Chinese land law on new acquisition, why 2022 is a critical year for the Indian military

The year 2022 will be a critical year for the Indian military. This is because the year will decide how our army evolves over the next decade.

A senior government official recently told me that the coming decade will see a lot of developments on the world stage, especially on the military front.

The official’s argument was that China was trying to create a new world order and the United States, which he called “dad (big brother) despite having lost a bit of sparkle in the recent past ”will seek to assert itself and it would be interesting to see how players like Russia react.

There is no doubt that India has become a key player in the game of thrones played by the superpowers.

As the United States tries to woo India through partnerships and collaborations, Russians are a bit like the jealous lover who has tantrums and flirts with China and Pakistan for attention. from New Delhi.

The Chinese seem more interested in twisting India’s arms to make sure she doesn’t kiss with the United States.

Therefore, for India, the next decade is critical and 2022 will lay the groundwork for it.

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China’s controversial land law

On January 1, China’s new land border law which seeks to unilaterally demarcate and demarcate the territorial borders with India and Bhutan will come into force.

This new law will have important implications for the situation at the Current Line of Control (LAC), which is perceived differently between India and China.

The law authorizes both the People’s Liberation Army (PLA) and the People’s Armed Police (PAP) to carry out offensive actions against “invasion, cannibalization, infiltration and provocation” at land borders.

The Indian government has already red flag that evolution, saying China’s unilateral decision to pass legislation is worrying. Notwithstanding China’s claims, the law may have implications for existing bilateral border management agreements as well as the border issue.

It is important to understand that with regard to China, Arunachal Pradesh, the plains of Barahiti in Uttarakhand and several regions of Ladakh are “Chinese territories”.

We will have to wait to see how China reacts to this law along the LAC, which has already been experiencing tensions since May 2020.

Former Northern Army Commander Lt. Gen. HS Panag has argued that this law is actually more sinister than it looks, and India will need to take a course correction.

In the latest publication from the Center for Land Warfare Studies, Major-General Ashok Kumar (retired) writing that China turned a “territorial dispute” into a “sovereignty dispute” by passing the Land Borders Law.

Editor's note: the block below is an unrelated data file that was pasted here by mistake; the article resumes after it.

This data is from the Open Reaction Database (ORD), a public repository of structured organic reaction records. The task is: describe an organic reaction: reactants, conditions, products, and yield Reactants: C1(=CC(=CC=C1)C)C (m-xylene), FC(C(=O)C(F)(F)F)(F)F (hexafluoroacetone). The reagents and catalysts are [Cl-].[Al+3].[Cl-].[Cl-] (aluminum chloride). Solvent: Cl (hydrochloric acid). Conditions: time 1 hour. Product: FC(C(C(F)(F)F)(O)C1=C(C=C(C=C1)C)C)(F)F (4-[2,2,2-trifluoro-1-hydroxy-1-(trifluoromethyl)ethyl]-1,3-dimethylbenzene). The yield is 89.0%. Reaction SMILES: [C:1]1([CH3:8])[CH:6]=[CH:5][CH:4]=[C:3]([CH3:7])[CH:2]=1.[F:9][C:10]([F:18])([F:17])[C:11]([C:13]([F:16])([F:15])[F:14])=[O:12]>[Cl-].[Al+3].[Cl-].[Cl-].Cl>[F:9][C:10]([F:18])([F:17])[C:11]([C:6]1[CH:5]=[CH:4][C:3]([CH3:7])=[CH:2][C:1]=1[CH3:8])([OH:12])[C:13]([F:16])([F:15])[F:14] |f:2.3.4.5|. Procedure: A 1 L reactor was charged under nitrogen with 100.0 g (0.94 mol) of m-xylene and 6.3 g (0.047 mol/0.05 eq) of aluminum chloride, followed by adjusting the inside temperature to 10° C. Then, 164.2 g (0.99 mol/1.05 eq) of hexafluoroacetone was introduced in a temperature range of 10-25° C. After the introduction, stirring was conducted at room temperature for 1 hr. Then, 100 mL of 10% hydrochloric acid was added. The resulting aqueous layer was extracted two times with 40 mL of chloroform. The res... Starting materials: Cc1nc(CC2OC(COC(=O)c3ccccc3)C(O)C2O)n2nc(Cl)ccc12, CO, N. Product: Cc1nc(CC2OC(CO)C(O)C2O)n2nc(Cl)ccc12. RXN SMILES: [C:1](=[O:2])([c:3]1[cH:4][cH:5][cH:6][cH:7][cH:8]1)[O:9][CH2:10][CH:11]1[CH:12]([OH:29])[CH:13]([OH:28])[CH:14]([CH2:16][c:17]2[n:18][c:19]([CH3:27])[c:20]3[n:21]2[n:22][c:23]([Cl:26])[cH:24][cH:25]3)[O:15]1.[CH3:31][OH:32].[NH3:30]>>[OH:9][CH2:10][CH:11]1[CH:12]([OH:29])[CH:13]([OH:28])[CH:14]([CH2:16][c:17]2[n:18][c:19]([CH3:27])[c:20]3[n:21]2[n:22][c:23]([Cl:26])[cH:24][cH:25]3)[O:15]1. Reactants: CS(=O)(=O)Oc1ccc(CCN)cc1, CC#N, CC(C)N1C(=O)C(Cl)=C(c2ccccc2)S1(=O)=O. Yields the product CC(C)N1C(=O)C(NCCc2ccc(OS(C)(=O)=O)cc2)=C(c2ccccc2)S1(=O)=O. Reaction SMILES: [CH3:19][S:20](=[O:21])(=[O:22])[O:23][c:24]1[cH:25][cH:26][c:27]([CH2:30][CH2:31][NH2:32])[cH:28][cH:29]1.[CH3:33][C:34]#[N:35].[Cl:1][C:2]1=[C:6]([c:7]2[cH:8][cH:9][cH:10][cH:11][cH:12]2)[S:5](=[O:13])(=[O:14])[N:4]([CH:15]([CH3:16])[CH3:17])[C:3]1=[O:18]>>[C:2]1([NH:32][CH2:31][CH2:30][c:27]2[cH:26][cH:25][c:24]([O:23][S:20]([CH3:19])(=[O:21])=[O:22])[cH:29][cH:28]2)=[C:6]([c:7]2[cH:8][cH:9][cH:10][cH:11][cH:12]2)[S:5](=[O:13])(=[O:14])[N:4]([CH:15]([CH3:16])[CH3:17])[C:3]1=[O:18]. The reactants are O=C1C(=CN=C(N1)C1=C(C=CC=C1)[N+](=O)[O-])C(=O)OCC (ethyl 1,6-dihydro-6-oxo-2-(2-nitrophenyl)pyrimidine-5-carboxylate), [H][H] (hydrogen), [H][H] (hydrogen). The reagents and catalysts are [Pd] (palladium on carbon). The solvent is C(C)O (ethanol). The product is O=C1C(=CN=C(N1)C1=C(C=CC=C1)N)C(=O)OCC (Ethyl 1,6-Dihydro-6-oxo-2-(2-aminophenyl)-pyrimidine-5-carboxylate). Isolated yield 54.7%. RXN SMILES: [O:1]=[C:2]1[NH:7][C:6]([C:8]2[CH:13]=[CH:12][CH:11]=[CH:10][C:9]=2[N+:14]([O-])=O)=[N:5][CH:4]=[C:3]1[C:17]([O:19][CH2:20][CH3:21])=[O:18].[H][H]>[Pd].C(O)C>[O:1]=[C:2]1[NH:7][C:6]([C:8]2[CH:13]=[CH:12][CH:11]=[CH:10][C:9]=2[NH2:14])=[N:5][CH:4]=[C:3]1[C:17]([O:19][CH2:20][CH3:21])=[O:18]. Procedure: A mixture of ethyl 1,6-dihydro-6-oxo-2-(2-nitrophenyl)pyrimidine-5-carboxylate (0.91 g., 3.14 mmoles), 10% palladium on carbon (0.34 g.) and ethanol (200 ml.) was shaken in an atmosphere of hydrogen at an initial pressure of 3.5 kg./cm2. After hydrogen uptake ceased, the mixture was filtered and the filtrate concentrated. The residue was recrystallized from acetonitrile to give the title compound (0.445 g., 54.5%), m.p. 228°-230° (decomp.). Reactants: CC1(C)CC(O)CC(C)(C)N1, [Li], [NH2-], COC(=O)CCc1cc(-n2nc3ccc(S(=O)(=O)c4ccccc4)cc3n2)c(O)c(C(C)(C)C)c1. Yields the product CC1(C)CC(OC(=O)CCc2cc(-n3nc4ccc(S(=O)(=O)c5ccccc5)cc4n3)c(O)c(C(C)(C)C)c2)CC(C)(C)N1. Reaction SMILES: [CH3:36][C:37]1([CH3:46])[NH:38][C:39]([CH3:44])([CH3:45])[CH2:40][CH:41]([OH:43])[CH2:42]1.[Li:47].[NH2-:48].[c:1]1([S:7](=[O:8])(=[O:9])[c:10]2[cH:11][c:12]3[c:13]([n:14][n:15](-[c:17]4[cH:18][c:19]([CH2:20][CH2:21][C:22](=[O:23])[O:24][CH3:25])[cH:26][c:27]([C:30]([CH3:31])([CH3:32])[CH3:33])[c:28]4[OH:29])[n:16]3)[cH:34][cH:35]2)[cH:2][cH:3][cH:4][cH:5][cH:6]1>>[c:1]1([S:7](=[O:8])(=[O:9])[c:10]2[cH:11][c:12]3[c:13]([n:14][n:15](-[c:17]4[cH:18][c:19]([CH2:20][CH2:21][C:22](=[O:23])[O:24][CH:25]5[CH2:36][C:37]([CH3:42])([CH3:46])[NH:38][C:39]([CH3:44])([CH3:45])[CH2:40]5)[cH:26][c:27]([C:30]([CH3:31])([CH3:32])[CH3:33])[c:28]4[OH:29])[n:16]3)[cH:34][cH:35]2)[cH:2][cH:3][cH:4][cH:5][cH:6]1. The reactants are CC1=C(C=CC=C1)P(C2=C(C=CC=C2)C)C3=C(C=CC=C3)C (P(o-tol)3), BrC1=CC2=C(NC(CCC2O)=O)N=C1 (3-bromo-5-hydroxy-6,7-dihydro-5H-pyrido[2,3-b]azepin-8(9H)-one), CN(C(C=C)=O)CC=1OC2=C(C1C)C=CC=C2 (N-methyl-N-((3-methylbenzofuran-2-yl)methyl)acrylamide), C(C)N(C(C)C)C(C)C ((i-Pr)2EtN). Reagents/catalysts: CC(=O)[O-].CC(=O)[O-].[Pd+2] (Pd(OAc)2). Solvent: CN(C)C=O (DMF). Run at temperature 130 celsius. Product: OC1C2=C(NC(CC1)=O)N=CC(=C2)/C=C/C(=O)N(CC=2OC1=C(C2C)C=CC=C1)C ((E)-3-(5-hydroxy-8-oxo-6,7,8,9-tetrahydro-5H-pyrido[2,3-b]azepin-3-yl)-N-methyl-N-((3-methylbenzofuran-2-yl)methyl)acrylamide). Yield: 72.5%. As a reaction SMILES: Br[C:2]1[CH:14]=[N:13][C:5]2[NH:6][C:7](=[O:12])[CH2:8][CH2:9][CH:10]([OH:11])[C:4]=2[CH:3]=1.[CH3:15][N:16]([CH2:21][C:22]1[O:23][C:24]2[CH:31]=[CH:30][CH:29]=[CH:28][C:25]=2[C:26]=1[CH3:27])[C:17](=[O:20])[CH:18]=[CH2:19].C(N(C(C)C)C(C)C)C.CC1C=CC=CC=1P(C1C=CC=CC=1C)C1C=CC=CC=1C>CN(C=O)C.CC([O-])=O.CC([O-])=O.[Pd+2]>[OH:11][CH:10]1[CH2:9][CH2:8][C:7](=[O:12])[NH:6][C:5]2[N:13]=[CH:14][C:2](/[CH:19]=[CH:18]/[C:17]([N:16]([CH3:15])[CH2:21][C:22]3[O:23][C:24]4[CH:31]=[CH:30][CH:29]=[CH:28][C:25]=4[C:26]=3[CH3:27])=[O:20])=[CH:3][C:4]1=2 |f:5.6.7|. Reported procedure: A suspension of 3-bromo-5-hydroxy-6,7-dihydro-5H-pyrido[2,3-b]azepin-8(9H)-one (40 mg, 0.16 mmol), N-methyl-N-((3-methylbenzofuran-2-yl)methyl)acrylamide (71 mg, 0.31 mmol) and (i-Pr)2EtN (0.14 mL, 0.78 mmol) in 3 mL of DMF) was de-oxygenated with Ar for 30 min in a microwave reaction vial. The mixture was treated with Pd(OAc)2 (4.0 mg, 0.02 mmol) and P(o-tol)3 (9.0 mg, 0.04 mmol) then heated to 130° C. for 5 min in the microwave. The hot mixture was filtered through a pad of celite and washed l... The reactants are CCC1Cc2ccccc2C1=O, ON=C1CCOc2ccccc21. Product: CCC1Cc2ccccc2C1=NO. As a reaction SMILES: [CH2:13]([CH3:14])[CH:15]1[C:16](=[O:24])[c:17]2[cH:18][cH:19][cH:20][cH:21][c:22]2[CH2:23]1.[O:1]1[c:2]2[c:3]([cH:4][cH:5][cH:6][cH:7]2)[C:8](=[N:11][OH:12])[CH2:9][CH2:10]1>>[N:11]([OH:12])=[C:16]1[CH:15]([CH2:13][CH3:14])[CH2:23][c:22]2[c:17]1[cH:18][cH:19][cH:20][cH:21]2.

He argued that with the increase in the settlement of the civilian population, that the Chinese also Han, Beijing will bring greater difficulty to settle the border dispute with India on favorable terms.

“By passing such a law, and in conjunction with the accelerated construction of 624 ‘Xiaokong’ villages along and within the disputed land borders with India, the Chinese Communist Party (CCP) has created the conditions for a ‘militarized solution’ to the border issue. ,” he said.

Long before the LAC tensions began in 2020, I had argued that the plans of the army chief, General MM Naravane, which he had formulated just days after taking office, to move the Pakistan’s attention to China was the right step.

Unfortunately for him, the Chinese had already decided to strike and four months after the start of Naravane’s mandate, tensions erupted at LAC.

The coming year will be crucial because while the Indian military has built up well enough in Ladakh to prevent further aggressive action by China at this time, important decisions will need to be made to stay the course.

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Theatricalization of the Indian Defense Forces

A study commissioned by the late General Bipin Rawat, India’s first Chief of Defense Staff, on the relevant structures needed for theater commands, will be submitted by mid-2022.

The new CDS, to be appointed in due course, will have to make tough decisions and do what is best in India’s long-term interest.

The CDS will have to consider the point of view of the three services – Army, Navy and Air Force -, deliberate on them, then move on to the next step.

In his article, Major-General Kumar said that one way to counter Chinese aggression would be to accelerate the theatricalization, “albeit in a revised format from the current land-centered approach.”

New planes, submarines, aircraft carriers

The new year will also see key decision-making by the government and the military on critical issues of modernization.

One of the big developments in the middle of next year would be the completion of the new Integrated Capacity Development Plan (ICDP), a project to be piloted by CDS.

This will replace the Services’ individual long-term supply plans, which may not always be in step with the changing realities of war, budget, and technology.

Services often tend to operate in silos; the ICDP aims to change just that.

The ICDP will also take a call on what the purchasing direction should be – if there is a need for new submarines or a third aircraft carrier? Does the IAF need 114 new fighter jets or a much smaller number of Rafales?

These key decisions will guide the procurement plans of the three Services.

A call will also be taken on a number of key administrative changes within the defense establishment.

This would involve a call to have a uniform retirement age for all three services and to raise the retirement age for certain selected branches of services, among others.

Opinions are personal.

(Edited by Prashant)

Read also : China’s land border law is more sinister than it suggests. India needs a course correction

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